Transtheoretical Model

The  Transtheoretical  Model  of  Behavior  Change (TTM)   was   originally   developed   by   James O. Prochaska and Carlo C. DiClemente for understanding  the  stages  and  processes  of  smoking cessation  and  over  the  past  3  decades  has  been broadly applied for understanding change across a variety of behaviors, including exercise and physical  activity.  The  TTM  was  developed  to  be  comprehensive model of behavior change by including cognitive,  behavioral,  and  temporal  components into a single framework for behavior change. The five  components  within  the  TTM  are  stages  of change, processes of change, self-efficacy, decision balance, and temptation. Stages of change classify one’s preparedness and progress toward behavior change, and progress is directed by the other four TTM  components.  Indeed,  processes  of  change, self-efficacy, decision balance, and temptation differ in level and importance among stages, and can be  guiding  pillars  of  interventions  for  promoting progression and preventing regression of individualized behavior change.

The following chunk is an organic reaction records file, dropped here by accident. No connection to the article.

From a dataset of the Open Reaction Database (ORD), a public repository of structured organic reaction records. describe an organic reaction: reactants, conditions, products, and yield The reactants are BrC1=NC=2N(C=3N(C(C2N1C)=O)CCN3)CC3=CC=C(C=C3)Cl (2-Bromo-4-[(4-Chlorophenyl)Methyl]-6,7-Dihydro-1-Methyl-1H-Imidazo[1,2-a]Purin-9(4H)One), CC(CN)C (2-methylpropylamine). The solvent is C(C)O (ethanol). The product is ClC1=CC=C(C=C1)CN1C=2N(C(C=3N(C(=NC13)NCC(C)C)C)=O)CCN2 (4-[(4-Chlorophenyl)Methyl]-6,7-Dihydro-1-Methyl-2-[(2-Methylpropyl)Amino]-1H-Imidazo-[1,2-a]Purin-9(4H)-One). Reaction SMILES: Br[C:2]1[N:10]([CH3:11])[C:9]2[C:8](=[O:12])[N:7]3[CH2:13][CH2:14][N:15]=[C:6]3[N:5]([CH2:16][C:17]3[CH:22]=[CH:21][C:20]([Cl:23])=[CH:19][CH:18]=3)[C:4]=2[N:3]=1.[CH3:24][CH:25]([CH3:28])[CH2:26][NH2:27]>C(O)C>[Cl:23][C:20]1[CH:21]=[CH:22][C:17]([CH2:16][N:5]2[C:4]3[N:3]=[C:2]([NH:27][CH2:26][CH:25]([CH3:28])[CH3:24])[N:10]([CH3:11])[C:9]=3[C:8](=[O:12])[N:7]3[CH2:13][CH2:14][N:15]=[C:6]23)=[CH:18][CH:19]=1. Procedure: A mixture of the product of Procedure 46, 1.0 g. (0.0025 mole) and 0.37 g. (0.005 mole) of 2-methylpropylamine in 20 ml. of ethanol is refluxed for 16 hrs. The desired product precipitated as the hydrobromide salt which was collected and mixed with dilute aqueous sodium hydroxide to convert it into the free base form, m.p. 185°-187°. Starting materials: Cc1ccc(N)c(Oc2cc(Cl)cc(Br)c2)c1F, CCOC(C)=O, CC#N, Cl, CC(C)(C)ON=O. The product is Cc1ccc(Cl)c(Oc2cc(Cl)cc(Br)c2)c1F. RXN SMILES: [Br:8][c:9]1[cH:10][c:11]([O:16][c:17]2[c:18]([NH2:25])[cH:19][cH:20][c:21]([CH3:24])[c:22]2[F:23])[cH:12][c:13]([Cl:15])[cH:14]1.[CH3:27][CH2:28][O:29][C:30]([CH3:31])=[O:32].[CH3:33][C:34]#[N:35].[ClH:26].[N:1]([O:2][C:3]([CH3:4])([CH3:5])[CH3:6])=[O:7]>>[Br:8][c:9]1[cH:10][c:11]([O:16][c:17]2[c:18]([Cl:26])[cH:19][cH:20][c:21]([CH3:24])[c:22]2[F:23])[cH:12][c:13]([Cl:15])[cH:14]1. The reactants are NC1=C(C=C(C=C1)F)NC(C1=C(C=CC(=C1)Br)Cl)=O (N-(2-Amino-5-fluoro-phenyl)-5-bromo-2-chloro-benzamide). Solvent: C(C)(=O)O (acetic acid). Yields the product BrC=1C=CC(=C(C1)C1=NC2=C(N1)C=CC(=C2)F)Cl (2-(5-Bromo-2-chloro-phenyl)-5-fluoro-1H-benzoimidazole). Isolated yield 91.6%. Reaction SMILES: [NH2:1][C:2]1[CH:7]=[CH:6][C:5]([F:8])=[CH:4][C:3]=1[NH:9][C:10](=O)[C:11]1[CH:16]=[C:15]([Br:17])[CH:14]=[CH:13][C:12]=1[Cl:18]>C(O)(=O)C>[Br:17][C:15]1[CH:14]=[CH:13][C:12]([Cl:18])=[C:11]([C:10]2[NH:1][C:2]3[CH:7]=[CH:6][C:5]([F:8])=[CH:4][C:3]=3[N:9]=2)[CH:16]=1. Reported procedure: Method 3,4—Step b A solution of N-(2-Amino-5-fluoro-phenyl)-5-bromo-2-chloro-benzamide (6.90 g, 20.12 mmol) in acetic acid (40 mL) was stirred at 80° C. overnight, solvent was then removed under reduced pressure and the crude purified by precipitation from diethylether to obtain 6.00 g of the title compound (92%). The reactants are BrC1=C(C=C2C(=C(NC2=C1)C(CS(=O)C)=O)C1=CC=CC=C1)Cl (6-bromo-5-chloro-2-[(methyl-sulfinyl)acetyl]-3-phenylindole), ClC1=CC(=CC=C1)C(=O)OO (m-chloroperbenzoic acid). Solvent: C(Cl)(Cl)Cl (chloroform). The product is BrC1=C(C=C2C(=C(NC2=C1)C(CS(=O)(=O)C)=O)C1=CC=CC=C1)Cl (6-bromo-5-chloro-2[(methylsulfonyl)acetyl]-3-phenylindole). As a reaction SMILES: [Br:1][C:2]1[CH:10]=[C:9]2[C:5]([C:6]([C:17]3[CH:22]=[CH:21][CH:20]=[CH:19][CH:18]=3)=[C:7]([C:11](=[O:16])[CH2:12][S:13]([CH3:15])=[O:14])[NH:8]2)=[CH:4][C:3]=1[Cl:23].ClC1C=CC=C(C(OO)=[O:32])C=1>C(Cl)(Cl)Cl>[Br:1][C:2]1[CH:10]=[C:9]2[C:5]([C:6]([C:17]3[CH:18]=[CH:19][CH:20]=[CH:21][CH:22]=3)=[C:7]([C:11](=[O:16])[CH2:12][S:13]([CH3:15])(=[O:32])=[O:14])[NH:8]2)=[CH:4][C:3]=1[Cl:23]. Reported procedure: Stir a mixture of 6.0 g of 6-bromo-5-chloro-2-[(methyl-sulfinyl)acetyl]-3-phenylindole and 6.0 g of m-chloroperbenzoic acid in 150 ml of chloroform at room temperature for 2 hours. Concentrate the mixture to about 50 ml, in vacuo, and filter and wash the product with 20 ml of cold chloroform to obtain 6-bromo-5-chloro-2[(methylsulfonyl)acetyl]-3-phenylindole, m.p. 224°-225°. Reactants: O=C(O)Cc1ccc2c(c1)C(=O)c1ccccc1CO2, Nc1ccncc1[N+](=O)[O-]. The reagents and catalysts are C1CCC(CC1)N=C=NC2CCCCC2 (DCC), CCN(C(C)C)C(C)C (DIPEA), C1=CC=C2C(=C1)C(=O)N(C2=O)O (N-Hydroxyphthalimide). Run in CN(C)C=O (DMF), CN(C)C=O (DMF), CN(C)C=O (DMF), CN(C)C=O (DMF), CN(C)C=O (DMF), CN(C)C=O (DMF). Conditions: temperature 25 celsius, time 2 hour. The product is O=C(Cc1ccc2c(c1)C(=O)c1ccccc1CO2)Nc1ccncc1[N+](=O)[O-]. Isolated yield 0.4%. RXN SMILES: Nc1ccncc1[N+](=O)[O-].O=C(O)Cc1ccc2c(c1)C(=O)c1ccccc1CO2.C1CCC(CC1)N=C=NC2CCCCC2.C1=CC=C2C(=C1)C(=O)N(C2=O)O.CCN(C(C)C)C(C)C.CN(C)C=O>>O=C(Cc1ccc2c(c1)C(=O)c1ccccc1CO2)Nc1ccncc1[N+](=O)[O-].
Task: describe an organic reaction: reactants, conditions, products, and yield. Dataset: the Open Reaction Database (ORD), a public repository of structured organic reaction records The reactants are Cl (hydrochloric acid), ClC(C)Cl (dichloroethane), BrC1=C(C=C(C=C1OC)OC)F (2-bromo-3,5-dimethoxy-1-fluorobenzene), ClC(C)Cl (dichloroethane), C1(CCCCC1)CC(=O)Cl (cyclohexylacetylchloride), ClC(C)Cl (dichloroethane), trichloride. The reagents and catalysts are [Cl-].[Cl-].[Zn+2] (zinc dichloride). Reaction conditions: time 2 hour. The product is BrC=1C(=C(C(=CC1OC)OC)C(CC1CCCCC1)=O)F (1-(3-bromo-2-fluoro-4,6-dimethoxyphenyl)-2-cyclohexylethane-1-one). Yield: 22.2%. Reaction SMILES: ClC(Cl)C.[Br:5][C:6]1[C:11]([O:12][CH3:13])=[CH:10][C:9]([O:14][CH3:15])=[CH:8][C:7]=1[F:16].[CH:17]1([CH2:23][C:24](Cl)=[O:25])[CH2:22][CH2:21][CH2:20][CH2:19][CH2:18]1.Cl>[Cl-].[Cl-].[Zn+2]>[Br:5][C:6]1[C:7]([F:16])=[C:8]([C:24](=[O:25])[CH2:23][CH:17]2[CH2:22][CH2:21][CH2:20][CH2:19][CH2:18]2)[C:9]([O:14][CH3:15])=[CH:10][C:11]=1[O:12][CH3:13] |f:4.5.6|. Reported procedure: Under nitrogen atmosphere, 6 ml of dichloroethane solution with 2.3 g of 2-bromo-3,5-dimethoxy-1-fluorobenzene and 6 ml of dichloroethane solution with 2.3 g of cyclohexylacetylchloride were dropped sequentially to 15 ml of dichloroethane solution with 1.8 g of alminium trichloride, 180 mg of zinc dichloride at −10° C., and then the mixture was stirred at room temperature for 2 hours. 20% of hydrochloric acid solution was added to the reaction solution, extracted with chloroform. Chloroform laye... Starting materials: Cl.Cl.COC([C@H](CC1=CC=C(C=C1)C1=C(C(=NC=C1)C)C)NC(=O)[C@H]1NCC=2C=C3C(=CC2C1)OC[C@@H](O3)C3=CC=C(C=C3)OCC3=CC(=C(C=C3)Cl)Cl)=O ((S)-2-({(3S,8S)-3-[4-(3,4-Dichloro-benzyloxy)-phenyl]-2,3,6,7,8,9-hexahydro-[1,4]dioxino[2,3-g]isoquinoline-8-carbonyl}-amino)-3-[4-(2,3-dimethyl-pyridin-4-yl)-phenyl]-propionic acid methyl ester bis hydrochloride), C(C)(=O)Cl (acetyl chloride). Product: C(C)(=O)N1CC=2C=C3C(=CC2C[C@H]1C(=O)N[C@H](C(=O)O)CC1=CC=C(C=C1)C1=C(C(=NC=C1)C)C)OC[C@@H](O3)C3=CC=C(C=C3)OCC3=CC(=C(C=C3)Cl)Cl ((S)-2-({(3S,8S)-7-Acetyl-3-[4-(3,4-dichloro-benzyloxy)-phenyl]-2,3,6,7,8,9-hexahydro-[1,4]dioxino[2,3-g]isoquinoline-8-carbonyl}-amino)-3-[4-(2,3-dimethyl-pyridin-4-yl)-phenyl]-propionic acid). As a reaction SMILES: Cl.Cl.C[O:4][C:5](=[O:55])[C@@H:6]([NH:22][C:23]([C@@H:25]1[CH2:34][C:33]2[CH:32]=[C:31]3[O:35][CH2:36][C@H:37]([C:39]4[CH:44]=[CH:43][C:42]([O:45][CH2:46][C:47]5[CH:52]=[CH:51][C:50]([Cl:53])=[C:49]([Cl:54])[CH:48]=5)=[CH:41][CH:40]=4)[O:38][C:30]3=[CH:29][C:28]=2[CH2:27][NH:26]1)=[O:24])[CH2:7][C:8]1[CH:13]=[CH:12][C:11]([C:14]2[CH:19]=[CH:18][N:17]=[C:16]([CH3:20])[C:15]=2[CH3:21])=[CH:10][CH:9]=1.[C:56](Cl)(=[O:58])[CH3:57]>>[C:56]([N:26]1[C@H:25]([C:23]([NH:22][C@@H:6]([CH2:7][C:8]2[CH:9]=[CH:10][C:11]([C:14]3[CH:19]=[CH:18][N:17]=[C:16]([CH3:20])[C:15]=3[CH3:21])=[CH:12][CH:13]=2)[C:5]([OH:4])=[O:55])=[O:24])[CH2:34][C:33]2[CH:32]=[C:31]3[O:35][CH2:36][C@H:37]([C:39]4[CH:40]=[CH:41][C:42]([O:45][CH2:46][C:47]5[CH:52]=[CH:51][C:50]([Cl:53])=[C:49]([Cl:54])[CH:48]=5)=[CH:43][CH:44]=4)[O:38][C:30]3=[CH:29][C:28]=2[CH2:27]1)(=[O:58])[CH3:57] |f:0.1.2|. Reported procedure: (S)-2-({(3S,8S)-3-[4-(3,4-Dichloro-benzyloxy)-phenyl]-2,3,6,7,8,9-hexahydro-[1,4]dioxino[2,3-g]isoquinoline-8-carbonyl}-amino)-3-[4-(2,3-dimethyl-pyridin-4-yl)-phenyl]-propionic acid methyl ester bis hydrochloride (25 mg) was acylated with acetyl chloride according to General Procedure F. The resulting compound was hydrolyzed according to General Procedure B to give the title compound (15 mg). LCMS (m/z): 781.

The stages of change characterize the preparedness  or  readiness  dimension  into  five  progressive stages  or  timelines  along  which  behavior  change occurs.  The  first  stage  is  precontemplation  and includes  persons  with  no  intention  of  change within  the  next  6-month  period.  Essentially,  the person  has  not  even  considered  behavior  change. The  second  stage  is  contemplation  wherein  the person  has  considered  behavior  change  within the  next  6-month  period.  Essentially,  the  person has  begun  thinking  about  a  change  in  behavior.

The  third  stage,  preparation,  describes  a  person who  possesses  immediate  intentions,  plans,  and commitment  for  changing  behavior  (e.g.,  within next month) but has not done so yet. This is followed  by  the  action  stage  wherein  persons  have initiated behavior change, but this change has been sustained for less than a 6-month period. The last stage  is  maintenance,  wherein  behavior  change has occurred and been maintained for a prolonged period, for example, longer than 6 months. When considering behavior change, the goal is for individual progression from precontemplation through action  stages,  and,  once  action  and  maintenance are  reached,  prevention  of  relapse  into  an  early stage.  Importantly,  persons  can  change  by  single stages  or  multiple  stages  (e.g.,  precontemplation →  preparation).  Such  change  occurs  through  the consideration  and  focus  on  the  other  four  TTM components.